Pathologist Gaylord MI

Science now indicates that freeze'dried berries, specifically black raspberries, inhibit cancer development by restoring hundreds of cancer-altered genes to their normal state. Read on to find more information.

Michael Peter Abrash
(248) 471-8000
28050 Grand River Ave
Farmington Hills, MI
Specialty
Pathology

Data Provided by:
Peter C Lucas
(800) 862-7284
1500 East Medical Center Dr
Ann Arbor, MI
Specialty
Pathology

Data Provided by:
Homeira M Mc Donald, MD
(810) 985-1525
Port Huron, MI
Specialties
Anatomic And Clinical Pathology
Gender
Female
Languages
Other
Education
Medical School: Shahid Beheshti Univ, Fac Med, Teheran, Iran
Graduation Year: 1971
Hospital
Hospital: Mercy Hospital, Port Huron, Mi
Group Practice: H McDonald Md Pc; H McDonald Md Pc

Data Provided by:
Won Kyu Lee, MD
(616) 458-1255
2650 Horizon Dr SE Ste B
Grand Rapids, MI
Specialties
Dermatology, Dermatopathology
Gender
Male
Education
Medical School: Univ De Sao Paulo, Fac De Med, Sao Paulo, Sp, Brazil
Graduation Year: 1980
Hospital
Hospital: St Marys Health Services, Grand Rapids, Mi
Group Practice: Kent Pathology Lab

Data Provided by:
Mujtaba Husain, MD
(248) 335-0150
100 N Berkshire Rd
Bloomfield Hills, MI
Specialties
Pathology
Gender
Male
Education
Medical School: Dow Med Coll, Univ Of Karachi, Karachi, Pakistan
Graduation Year: 1967

Data Provided by:
Robert Lee Anderson, MD
(906) 774-1313
1721 S Stephenson Ave
Iron Mountain, MI
Specialties
Anatomic And Clinical Pathology
Gender
Male
Education
Medical School: Univ Of Mi Med Sch, Ann Arbor Mi 48109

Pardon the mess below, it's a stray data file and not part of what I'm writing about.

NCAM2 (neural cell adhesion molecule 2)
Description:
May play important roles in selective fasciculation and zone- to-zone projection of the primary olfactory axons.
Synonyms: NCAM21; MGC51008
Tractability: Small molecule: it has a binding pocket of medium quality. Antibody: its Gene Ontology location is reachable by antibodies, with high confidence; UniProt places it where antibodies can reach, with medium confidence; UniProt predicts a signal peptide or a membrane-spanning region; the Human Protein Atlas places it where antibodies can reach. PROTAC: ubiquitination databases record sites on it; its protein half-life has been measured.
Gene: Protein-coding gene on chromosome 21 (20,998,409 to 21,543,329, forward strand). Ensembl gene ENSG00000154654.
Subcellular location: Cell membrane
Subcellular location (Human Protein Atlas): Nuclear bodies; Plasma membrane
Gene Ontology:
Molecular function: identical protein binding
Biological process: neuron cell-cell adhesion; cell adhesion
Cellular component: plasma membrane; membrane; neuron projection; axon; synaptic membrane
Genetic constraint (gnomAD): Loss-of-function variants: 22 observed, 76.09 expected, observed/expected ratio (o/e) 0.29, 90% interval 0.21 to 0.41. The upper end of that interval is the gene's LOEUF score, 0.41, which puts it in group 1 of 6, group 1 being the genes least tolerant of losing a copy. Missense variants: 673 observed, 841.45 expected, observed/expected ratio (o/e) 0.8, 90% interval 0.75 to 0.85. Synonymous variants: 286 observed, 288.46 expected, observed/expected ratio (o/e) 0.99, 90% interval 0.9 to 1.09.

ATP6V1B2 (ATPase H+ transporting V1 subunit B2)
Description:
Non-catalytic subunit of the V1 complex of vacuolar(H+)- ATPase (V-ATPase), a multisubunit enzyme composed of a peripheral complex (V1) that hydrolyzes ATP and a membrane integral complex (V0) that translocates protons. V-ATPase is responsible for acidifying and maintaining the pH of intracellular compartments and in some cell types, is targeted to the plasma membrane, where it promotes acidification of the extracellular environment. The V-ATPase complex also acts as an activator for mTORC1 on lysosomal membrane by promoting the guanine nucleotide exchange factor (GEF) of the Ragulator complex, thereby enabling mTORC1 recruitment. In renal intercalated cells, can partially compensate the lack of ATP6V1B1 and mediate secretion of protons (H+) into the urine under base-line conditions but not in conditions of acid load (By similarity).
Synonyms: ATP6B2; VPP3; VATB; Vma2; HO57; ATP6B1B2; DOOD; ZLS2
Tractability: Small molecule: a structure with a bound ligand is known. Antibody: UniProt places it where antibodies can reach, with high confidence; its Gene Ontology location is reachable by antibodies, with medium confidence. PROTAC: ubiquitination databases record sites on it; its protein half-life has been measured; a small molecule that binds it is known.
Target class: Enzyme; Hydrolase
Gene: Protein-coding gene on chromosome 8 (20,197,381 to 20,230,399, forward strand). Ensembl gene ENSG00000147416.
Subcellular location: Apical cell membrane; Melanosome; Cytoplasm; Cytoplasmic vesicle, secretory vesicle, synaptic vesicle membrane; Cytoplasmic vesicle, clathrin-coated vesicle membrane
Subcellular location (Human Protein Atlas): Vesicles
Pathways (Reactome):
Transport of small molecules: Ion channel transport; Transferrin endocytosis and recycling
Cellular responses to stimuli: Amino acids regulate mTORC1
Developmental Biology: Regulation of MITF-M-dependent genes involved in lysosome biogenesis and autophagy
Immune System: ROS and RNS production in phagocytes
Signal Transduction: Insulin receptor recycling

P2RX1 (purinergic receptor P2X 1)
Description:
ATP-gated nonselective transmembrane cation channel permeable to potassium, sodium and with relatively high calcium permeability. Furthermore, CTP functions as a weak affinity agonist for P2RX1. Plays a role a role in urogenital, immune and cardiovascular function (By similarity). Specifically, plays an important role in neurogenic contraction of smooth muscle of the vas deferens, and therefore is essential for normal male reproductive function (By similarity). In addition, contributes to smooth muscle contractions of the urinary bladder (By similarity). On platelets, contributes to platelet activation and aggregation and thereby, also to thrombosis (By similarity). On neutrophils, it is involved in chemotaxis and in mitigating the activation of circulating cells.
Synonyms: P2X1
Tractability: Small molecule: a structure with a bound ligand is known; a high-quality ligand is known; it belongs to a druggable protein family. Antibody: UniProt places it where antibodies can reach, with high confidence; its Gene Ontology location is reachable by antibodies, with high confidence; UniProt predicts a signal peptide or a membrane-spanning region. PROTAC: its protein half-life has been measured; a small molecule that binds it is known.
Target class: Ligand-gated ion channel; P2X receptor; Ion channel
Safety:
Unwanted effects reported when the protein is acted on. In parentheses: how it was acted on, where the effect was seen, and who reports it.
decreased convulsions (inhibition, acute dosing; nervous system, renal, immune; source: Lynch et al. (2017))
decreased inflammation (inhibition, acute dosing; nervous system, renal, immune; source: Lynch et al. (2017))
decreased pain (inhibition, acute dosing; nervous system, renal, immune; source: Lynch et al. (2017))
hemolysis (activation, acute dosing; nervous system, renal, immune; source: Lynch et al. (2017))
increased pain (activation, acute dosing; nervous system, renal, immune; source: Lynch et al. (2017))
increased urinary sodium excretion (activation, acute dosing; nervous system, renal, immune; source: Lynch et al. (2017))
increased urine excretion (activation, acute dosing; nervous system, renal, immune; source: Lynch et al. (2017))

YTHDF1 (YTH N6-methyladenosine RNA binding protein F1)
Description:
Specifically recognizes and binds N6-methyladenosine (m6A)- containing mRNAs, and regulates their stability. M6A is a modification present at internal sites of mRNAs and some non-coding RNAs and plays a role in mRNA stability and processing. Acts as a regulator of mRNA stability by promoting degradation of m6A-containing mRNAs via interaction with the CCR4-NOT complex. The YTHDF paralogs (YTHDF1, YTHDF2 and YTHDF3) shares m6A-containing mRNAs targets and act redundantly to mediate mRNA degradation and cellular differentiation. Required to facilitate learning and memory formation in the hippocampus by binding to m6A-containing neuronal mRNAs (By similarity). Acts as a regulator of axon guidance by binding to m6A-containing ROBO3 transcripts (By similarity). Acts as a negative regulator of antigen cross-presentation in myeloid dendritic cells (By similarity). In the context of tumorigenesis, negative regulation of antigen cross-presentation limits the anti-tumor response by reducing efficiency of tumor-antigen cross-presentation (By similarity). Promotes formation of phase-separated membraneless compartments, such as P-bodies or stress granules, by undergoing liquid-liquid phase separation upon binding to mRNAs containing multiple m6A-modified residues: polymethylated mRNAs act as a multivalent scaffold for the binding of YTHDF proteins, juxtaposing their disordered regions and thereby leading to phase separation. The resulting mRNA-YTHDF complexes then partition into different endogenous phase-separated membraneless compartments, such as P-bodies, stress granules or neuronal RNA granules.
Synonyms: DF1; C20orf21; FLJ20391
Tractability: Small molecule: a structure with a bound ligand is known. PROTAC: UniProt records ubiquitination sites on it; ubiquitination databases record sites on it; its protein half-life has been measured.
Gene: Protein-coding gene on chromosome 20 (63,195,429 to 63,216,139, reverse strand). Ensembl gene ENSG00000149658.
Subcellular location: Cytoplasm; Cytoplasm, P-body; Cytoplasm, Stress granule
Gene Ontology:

Graduation Year: 1962

Data Provided by:
Kent J Johnson
(800) 862-7284
1500 East Medical Center Dr
Ann Arbor, MI
Specialty
Pathology

Data Provided by:
Jaime J Rey, MD
(313) 540-2333
2909 Bolingbroke Dr
Troy, MI
Specialties
Anatomic And Clinical Pathology
Gender
Male
Education
Medical School: Univ Nac De Colombia, Fac De Med, Bogota, Colombia
Graduation Year: 1956

Data Provided by:
Dorothy M Halperin
(586) 493-8000
1000 Harrington Blvd
Mount Clemens, MI
Specialty
Pathology

Data Provided by:
Frank Nathan Bever, MD
(313) 881-4168
1056 Yorkshire Rd
Grosse Pointe Park, MI
Specialties
Pathology
Gender
Male
Education
Medical School: Univ Of Ia Coll Of Med, Iowa City Ia 52242
Graduation Year: 1979

Data Provided by:
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Better Berries to Fight Cancer

Provided by: 

By Lindsay Wilson

The next time you toss a handful of berries into your morning smoothie, reach for freeze-dried instead of fresh or frozen. Science now indicates that freeze-dried berries, specifically black raspberries, inhibit cancer development by restoring hundreds of cancer-altered genes to their normal state.

“There are certain genes that play a role in the development of cancer, and while most cancer treatments only target one gene at a time, the berries have a ‘genome-wide’ effect, meaning they target many cancer-causing genes at once,” says lead researcher Gary D. Stoner, professor of pathology, human nutrition, and medicine at Ohio State University Comprehensive Cancer Center.

Berries are about 90 percent water and freeze-drying them removes the water while leaving the structure intact. This concentrates the cancer-preventive compounds—vitamins, minerals, phenols, and phytosterols—about 10 times, explains Stoner. He adds that fresh and frozen berries are probably protective as well, but we’d have to eat a lot more of them to get the same benefits. Also, keep in mind that some nutrients are lost when fruit is heated or cooked, so it’s best to eat your berries (freeze-dried or fresh) just as they are.

We like: Just Tomatoes, Etc.’s variety of organic dried berries, including Organic Just Raspberries ($5.50, 1.5 oz tub; justtomatoes.com ), or Wilderness Family Naturals freeze-dried organic raspberries in either whole or powdered form. ($22.45 to $18.50, 8 oz whole or powdered; wildernessfamilynaturals.com ). —LW

Author: Lindsay Wilson

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